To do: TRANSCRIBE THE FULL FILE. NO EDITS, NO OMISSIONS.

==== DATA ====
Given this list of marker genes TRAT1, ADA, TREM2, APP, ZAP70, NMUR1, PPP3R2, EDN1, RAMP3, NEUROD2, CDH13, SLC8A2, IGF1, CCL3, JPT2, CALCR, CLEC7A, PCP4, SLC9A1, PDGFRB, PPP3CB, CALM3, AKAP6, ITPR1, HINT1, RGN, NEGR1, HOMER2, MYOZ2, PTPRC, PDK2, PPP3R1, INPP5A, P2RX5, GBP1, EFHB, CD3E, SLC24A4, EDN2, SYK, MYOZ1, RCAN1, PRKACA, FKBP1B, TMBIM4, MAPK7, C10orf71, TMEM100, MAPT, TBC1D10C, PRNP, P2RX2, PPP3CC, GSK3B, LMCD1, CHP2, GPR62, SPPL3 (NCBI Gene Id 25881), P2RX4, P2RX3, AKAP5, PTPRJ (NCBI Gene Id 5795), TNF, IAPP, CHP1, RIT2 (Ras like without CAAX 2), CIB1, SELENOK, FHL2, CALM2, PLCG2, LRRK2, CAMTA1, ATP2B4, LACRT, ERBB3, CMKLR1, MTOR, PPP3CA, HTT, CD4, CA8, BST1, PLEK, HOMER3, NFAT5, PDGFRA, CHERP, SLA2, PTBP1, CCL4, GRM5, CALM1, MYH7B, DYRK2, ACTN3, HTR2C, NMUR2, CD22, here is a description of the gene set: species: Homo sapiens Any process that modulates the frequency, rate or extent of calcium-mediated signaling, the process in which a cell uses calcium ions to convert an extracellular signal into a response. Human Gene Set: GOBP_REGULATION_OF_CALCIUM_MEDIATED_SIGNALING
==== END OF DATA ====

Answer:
Given this list of marker genes TRAT1, ADA, TREM2, APP, ZAP70, NMUR1, PPP3R2, EDN1, RAMP3, NEUROD2, CDH13, SLC8A2, IGF1, CCL3, JPT2, CALCR, CLEC7A, PCP4, SLC9A1, PDGFRB, PPP3CB, CALM3, AKAP6, ITPR1, HINT1, RGN, NEGR1, HOMER2, MYOZ2, PTPRC, PDK2, PPP3R1, INPP5A, P2RX5, GBP1, EFHB, CD3E, SLC24A4, EDN2, SYK, MYOZ1, RCAN1, PRKACA, FKBP1B, TMBIM4, MAPK7, C10orf71, TMEM100, MAPT, TBC1D10C, PRNP, P2RX2, PPP3CC, GSK3B, LMCD1, CHP2, GPR62, SPPL3 (NCBI Gene Id 25881), P2RX4, P2RX3, AKAP5, PTPRJ (NCBI Gene Id 5795), TNF, IAPP, CHP1, RIT2 (Ras like without CAAX 2), CIB1, SELENOK, FHL2, CALM2, PLCG2, LRRK2, CAMTA1, ATP2B4, LACRT, ERBB3, CMKLR1, MTOR, PPP3CA, HTT, CD4, CA8, BST1, PLEK, HOMER3, NFAT5, PDGFRA, CHERP, SLA2, PTBP1, CCL4, GRM5, CALM1, MYH7B, DYRK2, ACTN3, HTR2C, NMUR2, CD22, here is a description of the gene set: species: Homo sapiens Any process that modulates the frequency, rate or extent of calcium-mediated signaling, the process in which a cell uses calcium ions to convert an extracellular signal into a response. Human Gene Set: GOBP_REGULATION_OF_CALCIUM_MEDIATED_SIGNALING